Earth, Moon and intravehicular activity.

This movie is part of the collection: Open Source Movies

Audio/Visual: sound, color / b&w
Language: English
Keywords: NASA; apollo; apollo 8; apollo program; moon; space race

Creative Commons license: Public Domain




Sunday, December 21, 2008

Solstice Meteor Shower

Space Weather News for Dec. 21, 2008

URSID METEORS: Earth is entering a stream of debris from comet
8P/Tuttle and this is causing the annual Ursid meteor shower.
Forecasters expect the Ursids to peak on Dec. 22nd with 8 to 10
meteors per hour flying out of the constellation Ursa Minor (the
Little Dipper). The display is usually mild, but outbursts of Ursids
occasionally surprise observers with rates many times normal.

Watching these northern meteors can be a chilling experience, so why
not stay inside and listen to them instead? is
broadcasting live audio from the Air Force Space Surveillance Radar in
Texas. When a meteor passes over the radar--"ping"--there is an echo.
Give it a try; feedback is welcomed.


At various times throughout the year one can look up at night and see
flashes of light caused by space dust burning up in our atmosphere as
Earth crosses the tails of long gone meteors.

Sometimes you can even listen to the resulting electromagnetic
disturbances in the force. :-)

We have mentioned the topic of sounds from space before and with the
proper listening methods many electromagnetic disturbances can be
transformed into audio sounds. Fun to listen to and study.

Mother Earth creaks and groans too. Squeezing rocks and crystals can
make varying electrical fields which may be transmitted and converted
to audio sounds or traces on an oscilloscope if only you know where
and how to receive them.

You might even want to build your own receiver.
- LRK -


Schumann Resonance Receiver
The current design incorporates a number of changes that (can) lower
the frequency response down to the ULF-ELF range. The design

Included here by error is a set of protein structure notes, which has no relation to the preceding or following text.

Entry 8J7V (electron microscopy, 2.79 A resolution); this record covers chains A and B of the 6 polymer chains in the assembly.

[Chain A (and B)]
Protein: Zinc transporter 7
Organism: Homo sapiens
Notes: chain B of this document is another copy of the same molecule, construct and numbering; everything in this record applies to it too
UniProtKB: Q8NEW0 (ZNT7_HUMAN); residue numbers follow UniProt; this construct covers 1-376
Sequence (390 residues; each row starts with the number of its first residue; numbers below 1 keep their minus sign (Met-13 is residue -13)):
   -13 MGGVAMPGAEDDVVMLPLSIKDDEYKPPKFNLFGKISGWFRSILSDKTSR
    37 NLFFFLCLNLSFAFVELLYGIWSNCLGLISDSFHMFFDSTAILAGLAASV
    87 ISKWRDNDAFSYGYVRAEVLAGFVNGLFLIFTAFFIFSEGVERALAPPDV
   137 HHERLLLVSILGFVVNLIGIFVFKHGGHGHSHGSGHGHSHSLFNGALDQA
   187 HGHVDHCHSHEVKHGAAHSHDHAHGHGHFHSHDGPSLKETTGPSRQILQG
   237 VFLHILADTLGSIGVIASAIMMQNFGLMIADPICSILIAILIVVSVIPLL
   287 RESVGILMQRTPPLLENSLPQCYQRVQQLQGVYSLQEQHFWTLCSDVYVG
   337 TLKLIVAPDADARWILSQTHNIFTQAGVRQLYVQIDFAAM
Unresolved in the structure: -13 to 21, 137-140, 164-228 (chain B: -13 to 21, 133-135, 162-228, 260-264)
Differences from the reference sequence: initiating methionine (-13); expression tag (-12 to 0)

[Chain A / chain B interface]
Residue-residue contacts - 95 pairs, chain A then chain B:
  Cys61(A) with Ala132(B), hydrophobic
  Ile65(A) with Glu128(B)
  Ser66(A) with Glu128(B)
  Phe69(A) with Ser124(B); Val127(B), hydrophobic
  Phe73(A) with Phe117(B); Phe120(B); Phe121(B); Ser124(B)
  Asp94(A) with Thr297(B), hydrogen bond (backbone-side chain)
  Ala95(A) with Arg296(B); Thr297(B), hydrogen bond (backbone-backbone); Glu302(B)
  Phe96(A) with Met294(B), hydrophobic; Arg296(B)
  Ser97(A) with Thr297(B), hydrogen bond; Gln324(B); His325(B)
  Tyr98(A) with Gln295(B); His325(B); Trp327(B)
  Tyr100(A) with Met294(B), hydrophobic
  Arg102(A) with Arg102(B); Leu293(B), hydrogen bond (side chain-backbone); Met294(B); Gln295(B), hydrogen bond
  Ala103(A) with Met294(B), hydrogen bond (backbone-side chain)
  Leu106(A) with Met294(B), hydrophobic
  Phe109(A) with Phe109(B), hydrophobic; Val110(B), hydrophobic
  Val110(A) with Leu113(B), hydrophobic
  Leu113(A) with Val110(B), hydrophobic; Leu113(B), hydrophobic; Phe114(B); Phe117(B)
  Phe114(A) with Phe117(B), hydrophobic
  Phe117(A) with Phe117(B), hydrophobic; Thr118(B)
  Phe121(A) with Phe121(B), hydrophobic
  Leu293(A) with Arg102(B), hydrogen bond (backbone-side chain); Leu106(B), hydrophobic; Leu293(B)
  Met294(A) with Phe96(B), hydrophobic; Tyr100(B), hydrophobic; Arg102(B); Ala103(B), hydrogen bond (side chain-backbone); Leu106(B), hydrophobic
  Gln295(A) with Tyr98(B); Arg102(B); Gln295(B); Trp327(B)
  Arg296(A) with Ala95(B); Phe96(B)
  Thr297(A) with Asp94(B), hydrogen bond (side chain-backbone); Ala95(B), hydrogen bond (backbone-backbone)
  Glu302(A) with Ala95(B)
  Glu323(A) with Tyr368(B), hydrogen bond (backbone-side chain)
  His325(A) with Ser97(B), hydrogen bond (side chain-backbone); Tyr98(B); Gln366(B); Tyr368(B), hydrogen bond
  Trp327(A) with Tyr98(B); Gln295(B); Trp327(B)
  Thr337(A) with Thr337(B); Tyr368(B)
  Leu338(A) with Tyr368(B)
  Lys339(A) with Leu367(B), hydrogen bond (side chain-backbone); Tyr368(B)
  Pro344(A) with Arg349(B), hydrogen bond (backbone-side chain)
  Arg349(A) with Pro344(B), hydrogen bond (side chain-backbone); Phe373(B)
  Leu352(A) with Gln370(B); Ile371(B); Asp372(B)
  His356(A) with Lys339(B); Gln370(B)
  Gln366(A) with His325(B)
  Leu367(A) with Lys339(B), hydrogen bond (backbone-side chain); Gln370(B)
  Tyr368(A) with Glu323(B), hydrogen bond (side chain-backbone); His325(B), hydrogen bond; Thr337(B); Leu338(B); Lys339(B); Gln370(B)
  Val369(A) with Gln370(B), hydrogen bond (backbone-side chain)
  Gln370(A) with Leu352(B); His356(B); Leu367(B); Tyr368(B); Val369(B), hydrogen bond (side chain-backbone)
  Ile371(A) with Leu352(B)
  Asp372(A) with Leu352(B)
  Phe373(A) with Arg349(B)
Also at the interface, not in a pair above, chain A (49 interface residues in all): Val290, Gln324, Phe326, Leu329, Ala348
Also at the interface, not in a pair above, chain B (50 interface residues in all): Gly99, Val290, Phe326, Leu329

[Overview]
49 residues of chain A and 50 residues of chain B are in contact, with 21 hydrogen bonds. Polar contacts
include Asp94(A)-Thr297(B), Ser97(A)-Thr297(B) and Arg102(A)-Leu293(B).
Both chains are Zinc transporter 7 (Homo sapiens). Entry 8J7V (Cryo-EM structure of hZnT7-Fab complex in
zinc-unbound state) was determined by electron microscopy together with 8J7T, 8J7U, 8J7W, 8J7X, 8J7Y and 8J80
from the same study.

intentions are as follows:


NOTE: This site is still under (re)construction. Some of the pages
still have live links to the old site pages. To get back to the new
site use the back button. Some of the links offered may also be dead.
I am working to clean these links up.

This site documents work I have done over the last 5 or more years.
Much of the work is dated, but may be of interest to others.

These days my focus is to develop techniques to allow an amateur like
myself to "see" q-bursts and eventually be able to detect sprites.
This search has led me to develop techniques that may be of interest
to others.


Thanks for looking up with me [listening too]

Larry Kellogg

Web Site:
RSS link:
SOLSTICE WEBCAST: Today is the northern winter solstice. When the
solstice sun came up this morning over Ireland, a shaft of sunlight
traveled down an 18 meter tunnel to illuminate the inner chamber of
Newgrange, a massive prehistoric burial mound in County Meath. It
looked like this:

Newgrange is 5000 years old, predating the better-known Stonehenge in
the neighboring island of Great Britain by more than a thousand years.
This makes it one of the oldest megalithic monuments in the world with
a known astronomical function. Curators of Newgrange webcast this
morning's event; you can watch it here.

SPACESOUNDS - We Are Listening

Nice intro sequence then select different sounds you would like to listen to.
- LRK-

What is your vision?
- LRK -

Earth Mode Communications

ULF has been used by the military for secure communications through
the ground. NATO AGARD publications from the 1960s detailed many such
systems, although one suspects the contents of the published papers
left a lot unsaid about what actually was developed secretly for
defense purposes. Communications through the ground using conduction
fields is known as "Earth Mode" communications and was first used in
WWI. Radio amateurs and electronics hobbyists have used this mode for
limited range communications using audio power amplifiers connected to
widely spaced electrode pairs hammered into the soil. At the receiving
end the signal is detected as a weak electric current between two
further pairs of electrodes. Using weak signal reception methods with
PC based DSP filtering with extremely narrow bandwidths it is possible
to receive signals at a range of a few kilometers with a transmitting
power of 10-100W and electrode spacing of around 10-50m.

Large earthquakes may broadcast warnings, but is anyone tuning in to listen?

Like geological ninjas, earthquakes can strike without warning. But